Mr Lehane uses the phrase, "Don't scam a scammer", which is probably a revealing admission. It's also revealed that he never knew Faith was a Slayer but suspected something odd was going on.
The talk of chips confused me - for a moment I wondered if Faith was asking if her father had stolen Spike's old behavioural modification chip and that's how he was staying sober. Turns out it's an Alcoholics Anonymous thing: different coloured tokens given to members who've managed to stay sober for set time periods. It's implied George has tried and failed several times in the past to get clean, but always failed until now. So, it's all heartwarming as Faith has her daddy back.
Then her phone goes off and she has to dash. Presumably that's Nadira or one of her team; I don't know if we'll find out the problem next issue or if it'll just be a routine background slaying thing. At least I assume that's Faith's mobile, possibly in some sort of fancy carrying case; but it looks weird.
And then Mr Lehane's own mobile rings, playing "Back in the Saddle Again". After listening to both songs on YouTube, I think this is the Aerosmith song rather than the Gene Autry one. :) I wonder if the lyrics are significant? He introduces himself as 'Pat', which is also Faith's cousin's name. Odd - unless this is a typo, or evidence that he's not actually Faith's father.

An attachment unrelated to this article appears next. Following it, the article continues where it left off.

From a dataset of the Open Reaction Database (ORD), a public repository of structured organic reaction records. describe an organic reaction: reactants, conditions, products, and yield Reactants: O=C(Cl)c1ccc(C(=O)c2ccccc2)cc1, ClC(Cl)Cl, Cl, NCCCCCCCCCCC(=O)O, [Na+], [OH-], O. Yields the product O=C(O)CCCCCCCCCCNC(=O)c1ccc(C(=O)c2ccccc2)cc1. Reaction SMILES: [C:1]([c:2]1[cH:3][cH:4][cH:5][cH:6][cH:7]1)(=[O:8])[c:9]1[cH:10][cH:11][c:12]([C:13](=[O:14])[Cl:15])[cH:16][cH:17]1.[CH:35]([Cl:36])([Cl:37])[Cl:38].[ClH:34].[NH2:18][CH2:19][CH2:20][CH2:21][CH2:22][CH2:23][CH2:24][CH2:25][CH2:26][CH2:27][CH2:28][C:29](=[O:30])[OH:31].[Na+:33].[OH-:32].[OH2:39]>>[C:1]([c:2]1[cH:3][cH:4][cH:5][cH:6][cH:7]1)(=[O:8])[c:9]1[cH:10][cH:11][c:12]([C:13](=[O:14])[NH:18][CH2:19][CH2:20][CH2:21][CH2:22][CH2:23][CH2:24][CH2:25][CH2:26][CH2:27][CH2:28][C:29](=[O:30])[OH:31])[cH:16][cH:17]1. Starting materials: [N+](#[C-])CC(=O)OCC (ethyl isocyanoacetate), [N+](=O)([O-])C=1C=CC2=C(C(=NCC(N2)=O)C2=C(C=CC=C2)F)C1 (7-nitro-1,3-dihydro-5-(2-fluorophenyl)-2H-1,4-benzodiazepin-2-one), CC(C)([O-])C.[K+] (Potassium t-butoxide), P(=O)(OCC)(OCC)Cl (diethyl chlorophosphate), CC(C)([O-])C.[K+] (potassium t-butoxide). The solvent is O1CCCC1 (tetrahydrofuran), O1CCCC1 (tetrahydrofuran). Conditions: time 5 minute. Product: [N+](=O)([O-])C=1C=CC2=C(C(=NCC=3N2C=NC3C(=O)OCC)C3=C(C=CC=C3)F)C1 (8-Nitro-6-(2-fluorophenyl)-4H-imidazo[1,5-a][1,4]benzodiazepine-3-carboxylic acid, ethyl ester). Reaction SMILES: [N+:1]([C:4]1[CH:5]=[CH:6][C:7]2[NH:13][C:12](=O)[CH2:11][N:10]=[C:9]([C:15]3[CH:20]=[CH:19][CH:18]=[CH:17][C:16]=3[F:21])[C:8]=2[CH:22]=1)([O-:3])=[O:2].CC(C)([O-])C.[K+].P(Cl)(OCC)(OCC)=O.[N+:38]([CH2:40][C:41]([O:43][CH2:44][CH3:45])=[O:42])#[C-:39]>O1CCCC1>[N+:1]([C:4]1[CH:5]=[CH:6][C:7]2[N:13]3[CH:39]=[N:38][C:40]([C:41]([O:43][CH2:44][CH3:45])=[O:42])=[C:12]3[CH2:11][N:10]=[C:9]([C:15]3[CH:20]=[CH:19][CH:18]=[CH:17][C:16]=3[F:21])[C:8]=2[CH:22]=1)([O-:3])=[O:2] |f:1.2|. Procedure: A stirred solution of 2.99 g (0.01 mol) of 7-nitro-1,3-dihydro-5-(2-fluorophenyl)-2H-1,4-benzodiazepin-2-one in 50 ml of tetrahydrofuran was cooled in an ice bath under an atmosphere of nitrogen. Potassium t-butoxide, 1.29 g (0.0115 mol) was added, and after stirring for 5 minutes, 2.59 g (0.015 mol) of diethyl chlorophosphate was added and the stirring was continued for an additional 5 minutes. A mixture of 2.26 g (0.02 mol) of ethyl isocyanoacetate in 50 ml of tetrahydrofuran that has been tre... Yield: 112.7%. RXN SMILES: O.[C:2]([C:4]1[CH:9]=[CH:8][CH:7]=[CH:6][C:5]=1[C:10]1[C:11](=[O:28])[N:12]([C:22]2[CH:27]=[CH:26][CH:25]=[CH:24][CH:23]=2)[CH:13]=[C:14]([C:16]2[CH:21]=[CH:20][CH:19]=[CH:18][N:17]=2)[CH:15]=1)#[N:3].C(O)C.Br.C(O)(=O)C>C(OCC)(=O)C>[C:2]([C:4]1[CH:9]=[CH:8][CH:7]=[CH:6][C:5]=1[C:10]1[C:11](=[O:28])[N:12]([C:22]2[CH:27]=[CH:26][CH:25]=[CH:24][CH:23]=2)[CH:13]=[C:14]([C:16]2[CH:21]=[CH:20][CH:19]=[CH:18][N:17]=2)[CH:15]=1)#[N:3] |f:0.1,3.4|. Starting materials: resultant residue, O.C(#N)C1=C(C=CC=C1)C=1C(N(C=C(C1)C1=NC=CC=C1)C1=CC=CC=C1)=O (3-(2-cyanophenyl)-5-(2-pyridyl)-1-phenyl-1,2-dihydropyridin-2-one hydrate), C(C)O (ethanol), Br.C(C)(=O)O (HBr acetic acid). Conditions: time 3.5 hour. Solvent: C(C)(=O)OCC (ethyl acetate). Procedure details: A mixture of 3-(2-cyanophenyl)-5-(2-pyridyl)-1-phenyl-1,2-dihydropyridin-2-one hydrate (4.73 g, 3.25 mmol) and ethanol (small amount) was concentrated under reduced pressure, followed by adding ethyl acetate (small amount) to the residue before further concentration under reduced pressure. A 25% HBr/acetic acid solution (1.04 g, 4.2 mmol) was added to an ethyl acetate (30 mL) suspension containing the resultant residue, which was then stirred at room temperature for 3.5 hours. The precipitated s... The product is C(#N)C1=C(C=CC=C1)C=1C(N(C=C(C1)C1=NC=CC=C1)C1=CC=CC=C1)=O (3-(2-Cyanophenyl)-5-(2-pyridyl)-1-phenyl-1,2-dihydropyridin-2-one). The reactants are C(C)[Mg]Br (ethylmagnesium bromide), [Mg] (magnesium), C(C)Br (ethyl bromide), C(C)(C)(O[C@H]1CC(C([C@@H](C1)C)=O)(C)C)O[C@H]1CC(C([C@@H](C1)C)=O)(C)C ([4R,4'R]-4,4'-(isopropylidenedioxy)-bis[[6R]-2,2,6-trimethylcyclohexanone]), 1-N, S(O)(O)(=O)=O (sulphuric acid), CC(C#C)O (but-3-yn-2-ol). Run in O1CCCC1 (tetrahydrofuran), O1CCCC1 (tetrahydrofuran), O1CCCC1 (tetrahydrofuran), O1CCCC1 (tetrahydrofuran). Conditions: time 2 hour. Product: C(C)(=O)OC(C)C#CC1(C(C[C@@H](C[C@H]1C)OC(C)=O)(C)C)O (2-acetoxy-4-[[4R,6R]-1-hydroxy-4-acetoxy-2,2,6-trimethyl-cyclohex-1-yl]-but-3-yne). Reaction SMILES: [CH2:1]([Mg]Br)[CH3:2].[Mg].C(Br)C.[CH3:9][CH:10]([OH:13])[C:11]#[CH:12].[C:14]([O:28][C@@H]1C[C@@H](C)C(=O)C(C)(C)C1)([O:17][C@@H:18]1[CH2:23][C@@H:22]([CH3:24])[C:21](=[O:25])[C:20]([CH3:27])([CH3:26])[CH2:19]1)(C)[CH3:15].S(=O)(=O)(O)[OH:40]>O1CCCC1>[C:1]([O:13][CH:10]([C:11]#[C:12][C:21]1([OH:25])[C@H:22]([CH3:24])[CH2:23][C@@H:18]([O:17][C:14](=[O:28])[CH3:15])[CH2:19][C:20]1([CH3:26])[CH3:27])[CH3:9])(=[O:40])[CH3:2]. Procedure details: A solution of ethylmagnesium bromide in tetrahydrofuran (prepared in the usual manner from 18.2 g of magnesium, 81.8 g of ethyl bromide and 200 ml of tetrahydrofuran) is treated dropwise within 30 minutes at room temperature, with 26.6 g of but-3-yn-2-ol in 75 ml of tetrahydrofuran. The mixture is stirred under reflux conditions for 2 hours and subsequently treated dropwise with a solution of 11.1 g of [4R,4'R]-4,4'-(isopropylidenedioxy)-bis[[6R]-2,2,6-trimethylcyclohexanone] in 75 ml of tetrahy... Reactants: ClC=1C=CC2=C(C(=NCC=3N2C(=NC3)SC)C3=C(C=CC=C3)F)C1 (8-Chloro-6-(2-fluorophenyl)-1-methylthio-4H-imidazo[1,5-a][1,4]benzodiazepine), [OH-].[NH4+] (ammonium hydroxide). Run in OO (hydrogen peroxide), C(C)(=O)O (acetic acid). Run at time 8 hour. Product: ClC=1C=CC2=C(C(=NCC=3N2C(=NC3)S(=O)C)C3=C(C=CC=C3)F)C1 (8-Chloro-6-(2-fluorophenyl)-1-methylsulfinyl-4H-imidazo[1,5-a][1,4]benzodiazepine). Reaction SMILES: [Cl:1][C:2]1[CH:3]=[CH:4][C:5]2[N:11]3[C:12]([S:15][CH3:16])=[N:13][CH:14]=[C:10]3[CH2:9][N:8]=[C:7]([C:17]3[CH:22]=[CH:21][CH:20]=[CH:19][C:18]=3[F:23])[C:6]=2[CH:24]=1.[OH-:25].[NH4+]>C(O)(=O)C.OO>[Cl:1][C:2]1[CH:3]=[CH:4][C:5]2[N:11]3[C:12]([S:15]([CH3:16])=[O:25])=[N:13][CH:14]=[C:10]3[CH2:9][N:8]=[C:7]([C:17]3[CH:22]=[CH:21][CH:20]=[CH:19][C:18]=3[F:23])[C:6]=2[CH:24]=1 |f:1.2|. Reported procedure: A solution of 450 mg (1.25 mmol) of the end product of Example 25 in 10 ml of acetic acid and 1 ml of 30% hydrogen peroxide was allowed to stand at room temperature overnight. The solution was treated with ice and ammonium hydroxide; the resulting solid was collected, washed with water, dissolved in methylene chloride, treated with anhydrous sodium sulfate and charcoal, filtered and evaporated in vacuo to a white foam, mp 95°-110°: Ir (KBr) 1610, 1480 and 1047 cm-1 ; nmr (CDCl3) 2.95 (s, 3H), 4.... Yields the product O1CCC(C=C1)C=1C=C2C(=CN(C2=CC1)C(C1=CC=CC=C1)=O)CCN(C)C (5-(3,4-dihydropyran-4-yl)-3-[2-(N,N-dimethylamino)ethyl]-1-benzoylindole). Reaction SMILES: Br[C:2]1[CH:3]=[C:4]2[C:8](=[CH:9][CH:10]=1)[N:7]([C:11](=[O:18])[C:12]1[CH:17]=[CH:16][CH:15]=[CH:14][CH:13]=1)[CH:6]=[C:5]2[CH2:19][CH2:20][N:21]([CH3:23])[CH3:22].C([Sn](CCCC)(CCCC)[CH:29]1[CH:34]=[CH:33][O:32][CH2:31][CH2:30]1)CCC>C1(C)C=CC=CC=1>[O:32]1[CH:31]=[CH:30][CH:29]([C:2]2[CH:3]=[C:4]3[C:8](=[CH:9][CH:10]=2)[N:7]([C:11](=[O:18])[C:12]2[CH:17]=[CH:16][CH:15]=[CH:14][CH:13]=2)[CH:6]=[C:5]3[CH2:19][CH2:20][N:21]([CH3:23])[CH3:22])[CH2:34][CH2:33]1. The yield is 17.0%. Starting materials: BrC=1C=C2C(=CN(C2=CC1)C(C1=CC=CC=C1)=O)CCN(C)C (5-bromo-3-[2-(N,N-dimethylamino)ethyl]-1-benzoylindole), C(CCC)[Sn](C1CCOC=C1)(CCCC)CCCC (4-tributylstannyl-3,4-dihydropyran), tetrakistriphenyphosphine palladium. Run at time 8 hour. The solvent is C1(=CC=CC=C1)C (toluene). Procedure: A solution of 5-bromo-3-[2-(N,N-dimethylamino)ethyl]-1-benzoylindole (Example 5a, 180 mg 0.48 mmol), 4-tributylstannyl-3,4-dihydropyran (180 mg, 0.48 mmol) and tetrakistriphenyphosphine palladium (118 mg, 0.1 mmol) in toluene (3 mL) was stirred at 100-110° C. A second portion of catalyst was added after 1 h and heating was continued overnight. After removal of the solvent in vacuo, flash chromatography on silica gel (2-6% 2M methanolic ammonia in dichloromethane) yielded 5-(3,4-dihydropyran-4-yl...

And we get the ominous reveal: Faith's father is working for someone else, whom he seems to be scared of and whom he addresses as 'sir'. And it looks like he's after one of Giles's possessions: a glowy green ball which we actually saw earlier in the issue when Faith was showing him around.
So what is it, what's his plan, who is he working for, is his reconciliation with his daughter just a massive con-job because he's using her, and exactly how betrayed and devastated will Faith be when she finds out? Tune in next month...